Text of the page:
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2011 Harley-Davidson Street Glide Review


by Pascal Bastien ,

Inheriting the redesigned frame and suspension, and reduced engine vibrations of the 2009 Touring family, the new and improved 2011 Street Glide returns decked out in White Hot Denim and ever more improvements for our pure cruising enjoyment.

The base Street Glide offers a simple machine, ready to customisation by the new owner, without having to put up with an uncomfortable saddle or a scratchy radio. (Photo: Philippe Champoux/

The best H-D engine of the lot?
Neither the largest nor the most powerful, the Twin Cam 103 (TC103) offers a blend of torque, power and smoothness that sets it above the every engine out of Milwaukee save for the CVO-only TC110. Torquey at low rpm and potent at higher rpm, the TC103 effortlessly propels the stout Street Glide forward and proves incomparably smooth for such a beefy pushrod Twin, an essential quality for a Touring bike and one of the brand’s real strong suits.

Several key measurements distinguish the TC103 from the older TC96: larger bore, higher compression ratio (9.6:1 vs. 9.2:1), revised injection mapping and improved camshafts. Power climbs from 72 to 75 hp, and torque goes up from 95 ft-lb at 3,500 rpm for the TC96 to 101 ft-lb on the big brother. And like Harley’s other mills, that extra torque start coming in en masse from 2,000 rpm, with enough of it to get you out of virtually any sticky situation, either solo or fully loaded, guaranteeing safety in a world saturated by poorly-driven four-wheel boxes.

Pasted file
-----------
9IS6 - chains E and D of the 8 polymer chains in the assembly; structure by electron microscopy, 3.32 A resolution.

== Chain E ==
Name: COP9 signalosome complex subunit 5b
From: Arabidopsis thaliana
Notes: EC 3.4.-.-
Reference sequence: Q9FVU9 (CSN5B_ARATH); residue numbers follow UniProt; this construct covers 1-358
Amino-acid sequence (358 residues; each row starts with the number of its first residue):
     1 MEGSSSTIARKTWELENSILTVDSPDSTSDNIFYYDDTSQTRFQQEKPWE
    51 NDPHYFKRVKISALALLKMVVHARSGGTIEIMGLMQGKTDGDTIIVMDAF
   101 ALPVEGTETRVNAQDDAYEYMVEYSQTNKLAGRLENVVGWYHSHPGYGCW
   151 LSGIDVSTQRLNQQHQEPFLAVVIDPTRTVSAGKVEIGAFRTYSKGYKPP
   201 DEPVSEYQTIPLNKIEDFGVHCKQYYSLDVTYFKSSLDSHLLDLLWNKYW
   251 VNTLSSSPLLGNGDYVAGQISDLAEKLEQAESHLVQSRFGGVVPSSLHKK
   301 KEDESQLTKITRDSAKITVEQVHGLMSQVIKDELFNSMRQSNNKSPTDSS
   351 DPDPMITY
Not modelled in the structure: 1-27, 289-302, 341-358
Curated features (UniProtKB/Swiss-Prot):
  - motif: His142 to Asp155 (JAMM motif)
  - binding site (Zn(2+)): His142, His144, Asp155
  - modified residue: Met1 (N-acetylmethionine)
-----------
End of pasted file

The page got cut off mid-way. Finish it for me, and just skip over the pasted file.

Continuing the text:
The well-spaced ratios in the six-speed let you enjoy all that torque to the fullest, as well as reduce the number of shifts required. And like all the other big H-Ds, the revised-for-2010 tranny is all about precise, effortless shifting.

Rock solid
The 2011 Street Glide’s frame is based on the revised one we first saw on the 2009 Touring line-up: redesigned and much more solid frame and rocker arm, wider 18-inch wheels (16 inches pre-2008), a beefier rear tire and three 300-mm discs with optional ABS.

Great saddle for the driver, not so for the passenger unless you upgrade it from the generous H-D accessories catalog. (Photo: Philippe Champoux/
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